One of the coolest things about digital communications is the real time feedback we get. Within minutes of posting to Facebook or sending an email, I can start assessing performance. This data can help us hone content and engagement strategies. But, it’s easy to get bogged down in tracking the wrong metrics.
For years, we at Resource Media have counseled clients to think beyond the “thud factor” in evaluating the effectiveness of traditional media outreach. Sheer volume of press coverage does not necessarily equal success. To really understand whether we’re advancing our agenda, we need to look deeper, and consider factors like story frames, messengers, and whether outlets covering our news are reaching target audiences.
The same is true with social media. It’s tempting to get caught up in vanity metrics like list size, Facebook likes, and Twitter followers. But these numbers don’t add up to meaningful engagement.
The smart folks at Greenpeace Mobilisation Lab and Citizen Engagement Labs have just released a report, Beyond Vanity Metrics: Toward a Better Measurement of Member Engagement, that highlights the pitfalls of focusing on the wrong metrics, and the steps nonprofits can take to start measuring what matters.
Unsurprisingly, one of their core tips is to get clear on goals. You can’t determine whether Facebook is working for you if you haven’t identified the role you want Facebook to play in your campaign. Are you using it to drive online actions? Build your email list?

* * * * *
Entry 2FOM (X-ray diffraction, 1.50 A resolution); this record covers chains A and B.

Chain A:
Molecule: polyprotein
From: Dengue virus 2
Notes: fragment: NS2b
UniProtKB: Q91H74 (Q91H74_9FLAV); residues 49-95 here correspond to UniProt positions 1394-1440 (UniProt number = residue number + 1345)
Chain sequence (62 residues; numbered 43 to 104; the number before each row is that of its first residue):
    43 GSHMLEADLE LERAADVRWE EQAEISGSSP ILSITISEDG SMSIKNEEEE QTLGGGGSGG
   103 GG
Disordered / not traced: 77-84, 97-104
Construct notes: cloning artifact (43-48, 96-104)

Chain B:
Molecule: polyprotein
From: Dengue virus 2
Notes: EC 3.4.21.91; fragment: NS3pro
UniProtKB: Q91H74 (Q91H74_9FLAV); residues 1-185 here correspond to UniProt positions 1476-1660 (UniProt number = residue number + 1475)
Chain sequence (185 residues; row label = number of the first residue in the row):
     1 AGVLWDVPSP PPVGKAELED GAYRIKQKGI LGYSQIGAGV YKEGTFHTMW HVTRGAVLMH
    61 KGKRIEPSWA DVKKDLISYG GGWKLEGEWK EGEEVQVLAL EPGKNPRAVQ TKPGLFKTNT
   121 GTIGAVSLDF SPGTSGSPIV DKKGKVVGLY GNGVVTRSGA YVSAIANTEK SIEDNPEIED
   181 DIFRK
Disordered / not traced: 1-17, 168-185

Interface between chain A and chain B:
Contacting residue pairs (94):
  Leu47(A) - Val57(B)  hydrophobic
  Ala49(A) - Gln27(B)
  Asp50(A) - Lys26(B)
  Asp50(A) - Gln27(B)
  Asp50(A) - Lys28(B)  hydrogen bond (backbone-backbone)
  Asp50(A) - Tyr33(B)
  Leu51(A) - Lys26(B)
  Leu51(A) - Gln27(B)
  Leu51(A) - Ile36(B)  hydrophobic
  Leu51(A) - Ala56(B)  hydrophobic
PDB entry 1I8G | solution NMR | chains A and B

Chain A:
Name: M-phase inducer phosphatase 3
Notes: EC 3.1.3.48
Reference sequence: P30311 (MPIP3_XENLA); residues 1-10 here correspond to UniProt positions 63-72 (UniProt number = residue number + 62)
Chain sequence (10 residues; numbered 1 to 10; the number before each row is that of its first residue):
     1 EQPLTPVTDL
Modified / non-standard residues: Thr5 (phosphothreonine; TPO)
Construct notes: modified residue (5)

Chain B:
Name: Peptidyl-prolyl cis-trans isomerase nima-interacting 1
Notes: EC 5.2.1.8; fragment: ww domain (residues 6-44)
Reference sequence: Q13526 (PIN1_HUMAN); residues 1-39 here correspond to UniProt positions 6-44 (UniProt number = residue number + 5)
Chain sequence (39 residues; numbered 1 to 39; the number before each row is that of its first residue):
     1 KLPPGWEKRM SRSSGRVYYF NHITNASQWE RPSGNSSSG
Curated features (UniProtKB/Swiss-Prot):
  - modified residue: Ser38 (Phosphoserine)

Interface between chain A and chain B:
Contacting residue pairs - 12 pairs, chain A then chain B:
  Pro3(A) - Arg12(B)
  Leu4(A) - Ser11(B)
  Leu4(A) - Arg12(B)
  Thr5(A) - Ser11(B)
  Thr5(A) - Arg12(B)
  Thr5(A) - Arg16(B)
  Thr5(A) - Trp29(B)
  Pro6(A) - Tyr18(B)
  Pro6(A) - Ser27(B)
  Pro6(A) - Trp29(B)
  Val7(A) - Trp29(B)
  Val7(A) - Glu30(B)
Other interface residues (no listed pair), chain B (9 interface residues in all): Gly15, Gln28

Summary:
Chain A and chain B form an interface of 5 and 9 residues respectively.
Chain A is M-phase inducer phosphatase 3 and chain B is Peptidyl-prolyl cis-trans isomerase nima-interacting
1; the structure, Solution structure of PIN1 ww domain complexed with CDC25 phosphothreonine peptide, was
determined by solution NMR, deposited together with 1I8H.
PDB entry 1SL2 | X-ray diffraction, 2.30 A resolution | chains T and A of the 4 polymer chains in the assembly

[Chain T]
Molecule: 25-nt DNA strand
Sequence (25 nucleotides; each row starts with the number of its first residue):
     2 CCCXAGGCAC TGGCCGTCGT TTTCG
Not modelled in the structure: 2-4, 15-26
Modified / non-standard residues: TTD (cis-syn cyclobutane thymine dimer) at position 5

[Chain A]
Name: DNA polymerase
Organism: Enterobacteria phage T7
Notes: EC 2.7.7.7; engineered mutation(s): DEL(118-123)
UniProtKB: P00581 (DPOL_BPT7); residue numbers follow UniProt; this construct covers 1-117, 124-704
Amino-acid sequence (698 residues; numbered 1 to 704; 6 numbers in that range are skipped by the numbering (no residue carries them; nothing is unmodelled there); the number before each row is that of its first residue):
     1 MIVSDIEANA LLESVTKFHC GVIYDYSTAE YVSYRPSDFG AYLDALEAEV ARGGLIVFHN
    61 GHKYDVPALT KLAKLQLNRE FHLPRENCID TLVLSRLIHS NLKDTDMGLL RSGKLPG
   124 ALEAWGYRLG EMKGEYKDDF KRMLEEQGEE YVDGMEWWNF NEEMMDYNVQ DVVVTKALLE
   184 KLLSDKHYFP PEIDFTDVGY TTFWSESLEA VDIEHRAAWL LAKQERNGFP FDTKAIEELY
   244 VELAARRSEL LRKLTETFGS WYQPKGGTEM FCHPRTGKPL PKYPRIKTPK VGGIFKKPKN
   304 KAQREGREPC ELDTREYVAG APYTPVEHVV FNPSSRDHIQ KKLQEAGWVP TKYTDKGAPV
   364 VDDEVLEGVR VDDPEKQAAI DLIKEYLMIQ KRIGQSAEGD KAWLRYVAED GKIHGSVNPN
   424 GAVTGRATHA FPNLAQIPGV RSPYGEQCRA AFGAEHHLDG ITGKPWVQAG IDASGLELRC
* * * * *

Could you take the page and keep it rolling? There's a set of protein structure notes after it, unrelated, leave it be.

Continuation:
The report also urges a distinction between engagement and impact. Social sharing is nice, but does it help you win? Does it bring donations in the door? The whole idea is to have a data-informed digital strategy that flows directly from your organizational or campaign goals.
We know capacity for measurement and evaluation varies widely from organization to organization. Some of our partners have sophisticated digital dashboards and weekly metrics meetings, and some are just learning their way around Google Analytics.
If you’re just starting out, a simple spreadsheet is fine. Be sure to note trends and spikes in addition to just numbers. I believe the practice of measurement is as important as the numbers themselves. Make time to look at your social channels at least quarterly and reflect on what’s working and where there is room for improvement. Have digital staff check in with fundraising and program teams about their priorities and needs.
Want a thought partner as you’re setting goals or developing your evaluation tools? We can help!
Photos courtesy Opensource.com on Flickr, and Mobilisation Lab.